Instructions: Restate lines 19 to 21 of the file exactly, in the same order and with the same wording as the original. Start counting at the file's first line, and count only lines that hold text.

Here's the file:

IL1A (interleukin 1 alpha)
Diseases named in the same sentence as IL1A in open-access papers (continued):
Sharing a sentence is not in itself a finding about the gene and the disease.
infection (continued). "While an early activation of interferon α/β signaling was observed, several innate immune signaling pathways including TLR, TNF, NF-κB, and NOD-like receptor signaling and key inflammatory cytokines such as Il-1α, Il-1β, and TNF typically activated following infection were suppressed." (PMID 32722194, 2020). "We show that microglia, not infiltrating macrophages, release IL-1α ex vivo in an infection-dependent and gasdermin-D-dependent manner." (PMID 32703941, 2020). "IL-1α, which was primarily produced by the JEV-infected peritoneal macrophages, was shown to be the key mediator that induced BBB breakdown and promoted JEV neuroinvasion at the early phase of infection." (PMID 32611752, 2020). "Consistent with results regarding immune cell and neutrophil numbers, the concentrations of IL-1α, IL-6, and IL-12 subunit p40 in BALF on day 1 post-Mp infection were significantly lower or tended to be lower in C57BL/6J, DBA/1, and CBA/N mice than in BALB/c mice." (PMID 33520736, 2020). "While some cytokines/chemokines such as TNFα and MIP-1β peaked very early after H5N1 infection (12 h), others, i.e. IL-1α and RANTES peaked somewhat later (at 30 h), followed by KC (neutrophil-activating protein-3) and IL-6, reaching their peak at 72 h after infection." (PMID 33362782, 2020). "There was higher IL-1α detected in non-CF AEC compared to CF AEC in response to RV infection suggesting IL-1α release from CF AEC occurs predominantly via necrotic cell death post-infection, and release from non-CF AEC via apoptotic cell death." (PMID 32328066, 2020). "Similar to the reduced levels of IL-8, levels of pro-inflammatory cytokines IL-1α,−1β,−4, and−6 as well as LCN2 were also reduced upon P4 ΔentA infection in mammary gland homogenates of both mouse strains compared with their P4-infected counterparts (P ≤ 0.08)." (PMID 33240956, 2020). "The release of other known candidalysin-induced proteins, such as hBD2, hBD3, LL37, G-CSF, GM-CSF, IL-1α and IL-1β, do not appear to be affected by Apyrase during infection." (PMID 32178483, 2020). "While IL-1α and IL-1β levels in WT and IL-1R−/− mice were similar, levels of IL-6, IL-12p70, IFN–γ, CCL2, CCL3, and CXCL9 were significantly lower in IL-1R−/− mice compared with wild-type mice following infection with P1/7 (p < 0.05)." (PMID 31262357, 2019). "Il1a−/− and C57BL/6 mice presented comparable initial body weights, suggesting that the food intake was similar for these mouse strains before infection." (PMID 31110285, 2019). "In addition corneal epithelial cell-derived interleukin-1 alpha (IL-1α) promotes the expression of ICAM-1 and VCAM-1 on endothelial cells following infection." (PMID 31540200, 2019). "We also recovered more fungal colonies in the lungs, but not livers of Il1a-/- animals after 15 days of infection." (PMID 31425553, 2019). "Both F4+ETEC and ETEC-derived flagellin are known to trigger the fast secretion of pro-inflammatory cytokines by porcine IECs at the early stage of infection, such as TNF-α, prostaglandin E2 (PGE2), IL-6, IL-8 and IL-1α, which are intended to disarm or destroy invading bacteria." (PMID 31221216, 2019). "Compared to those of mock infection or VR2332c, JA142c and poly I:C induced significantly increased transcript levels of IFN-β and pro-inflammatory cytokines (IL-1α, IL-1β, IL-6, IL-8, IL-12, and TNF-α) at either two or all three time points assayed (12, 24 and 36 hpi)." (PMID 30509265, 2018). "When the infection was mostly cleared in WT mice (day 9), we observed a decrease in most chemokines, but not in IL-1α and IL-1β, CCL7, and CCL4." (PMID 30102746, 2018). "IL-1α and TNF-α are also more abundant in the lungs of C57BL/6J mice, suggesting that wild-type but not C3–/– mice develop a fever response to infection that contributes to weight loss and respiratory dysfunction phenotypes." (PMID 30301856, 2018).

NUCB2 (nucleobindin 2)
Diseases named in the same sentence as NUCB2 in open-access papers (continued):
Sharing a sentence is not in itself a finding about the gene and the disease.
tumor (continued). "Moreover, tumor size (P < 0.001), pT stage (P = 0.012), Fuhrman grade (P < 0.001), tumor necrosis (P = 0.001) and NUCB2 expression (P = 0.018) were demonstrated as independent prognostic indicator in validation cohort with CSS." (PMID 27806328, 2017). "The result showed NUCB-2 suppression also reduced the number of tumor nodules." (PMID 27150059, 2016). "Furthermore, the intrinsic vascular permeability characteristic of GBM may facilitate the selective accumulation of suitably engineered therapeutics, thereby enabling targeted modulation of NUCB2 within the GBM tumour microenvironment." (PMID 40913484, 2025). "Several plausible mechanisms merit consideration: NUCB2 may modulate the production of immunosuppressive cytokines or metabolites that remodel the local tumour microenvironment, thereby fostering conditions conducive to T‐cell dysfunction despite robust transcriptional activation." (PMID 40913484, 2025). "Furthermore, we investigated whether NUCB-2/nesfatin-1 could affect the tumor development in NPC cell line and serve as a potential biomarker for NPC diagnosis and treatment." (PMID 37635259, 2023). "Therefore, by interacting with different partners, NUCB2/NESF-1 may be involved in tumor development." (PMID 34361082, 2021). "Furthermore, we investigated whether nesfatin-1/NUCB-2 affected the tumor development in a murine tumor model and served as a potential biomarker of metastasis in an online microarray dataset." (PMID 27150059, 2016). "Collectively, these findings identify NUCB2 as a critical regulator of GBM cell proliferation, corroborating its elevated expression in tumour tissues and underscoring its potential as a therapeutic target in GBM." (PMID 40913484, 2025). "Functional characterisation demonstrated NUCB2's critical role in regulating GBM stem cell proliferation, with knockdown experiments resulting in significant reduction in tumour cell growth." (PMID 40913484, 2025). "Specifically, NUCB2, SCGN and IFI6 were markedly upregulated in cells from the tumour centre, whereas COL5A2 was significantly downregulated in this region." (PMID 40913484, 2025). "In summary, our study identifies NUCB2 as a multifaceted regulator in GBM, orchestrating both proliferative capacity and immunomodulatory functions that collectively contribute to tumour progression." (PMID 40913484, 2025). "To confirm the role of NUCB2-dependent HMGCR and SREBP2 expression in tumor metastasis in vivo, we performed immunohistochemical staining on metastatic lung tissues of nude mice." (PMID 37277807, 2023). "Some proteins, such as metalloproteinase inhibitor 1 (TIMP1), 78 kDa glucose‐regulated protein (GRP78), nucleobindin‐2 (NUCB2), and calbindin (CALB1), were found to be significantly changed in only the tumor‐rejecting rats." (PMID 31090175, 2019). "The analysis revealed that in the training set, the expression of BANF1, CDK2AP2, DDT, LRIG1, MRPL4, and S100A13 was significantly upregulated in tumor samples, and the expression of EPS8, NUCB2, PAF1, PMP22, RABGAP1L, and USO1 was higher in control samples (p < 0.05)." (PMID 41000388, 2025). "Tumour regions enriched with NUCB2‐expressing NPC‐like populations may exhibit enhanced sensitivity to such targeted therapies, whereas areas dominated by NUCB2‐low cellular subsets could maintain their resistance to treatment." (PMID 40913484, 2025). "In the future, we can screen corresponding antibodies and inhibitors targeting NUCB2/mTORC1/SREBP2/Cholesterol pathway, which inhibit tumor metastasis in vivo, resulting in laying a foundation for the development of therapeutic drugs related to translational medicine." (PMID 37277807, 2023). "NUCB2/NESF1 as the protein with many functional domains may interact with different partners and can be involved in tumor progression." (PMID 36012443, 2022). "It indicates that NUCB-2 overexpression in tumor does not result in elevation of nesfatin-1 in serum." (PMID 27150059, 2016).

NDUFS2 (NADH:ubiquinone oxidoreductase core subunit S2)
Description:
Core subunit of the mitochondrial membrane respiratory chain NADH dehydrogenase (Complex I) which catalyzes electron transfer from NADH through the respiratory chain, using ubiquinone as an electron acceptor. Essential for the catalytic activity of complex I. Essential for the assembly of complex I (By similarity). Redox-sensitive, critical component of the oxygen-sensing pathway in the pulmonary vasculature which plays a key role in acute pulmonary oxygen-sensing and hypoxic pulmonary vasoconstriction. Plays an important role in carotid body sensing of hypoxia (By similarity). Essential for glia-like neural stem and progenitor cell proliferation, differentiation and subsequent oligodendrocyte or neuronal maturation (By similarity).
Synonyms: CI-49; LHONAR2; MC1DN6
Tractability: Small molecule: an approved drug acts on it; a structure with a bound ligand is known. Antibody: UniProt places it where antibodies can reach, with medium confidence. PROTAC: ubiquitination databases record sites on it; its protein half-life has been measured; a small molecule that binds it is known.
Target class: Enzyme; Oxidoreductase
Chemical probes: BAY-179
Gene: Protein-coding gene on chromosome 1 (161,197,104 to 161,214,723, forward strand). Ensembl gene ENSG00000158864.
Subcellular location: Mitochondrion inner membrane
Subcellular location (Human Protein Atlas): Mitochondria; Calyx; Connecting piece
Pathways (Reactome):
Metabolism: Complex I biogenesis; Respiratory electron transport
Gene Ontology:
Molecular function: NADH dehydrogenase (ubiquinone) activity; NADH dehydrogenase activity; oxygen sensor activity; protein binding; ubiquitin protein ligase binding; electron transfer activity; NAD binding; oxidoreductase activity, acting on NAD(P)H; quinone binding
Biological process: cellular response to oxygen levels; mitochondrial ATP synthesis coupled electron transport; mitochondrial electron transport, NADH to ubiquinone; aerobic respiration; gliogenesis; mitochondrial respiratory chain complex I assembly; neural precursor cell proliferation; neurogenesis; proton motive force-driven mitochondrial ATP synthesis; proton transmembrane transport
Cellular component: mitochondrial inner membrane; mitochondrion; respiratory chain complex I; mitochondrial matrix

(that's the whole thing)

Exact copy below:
Pathways (Reactome):
Metabolism: Complex I biogenesis; Respiratory electron transport
Gene Ontology: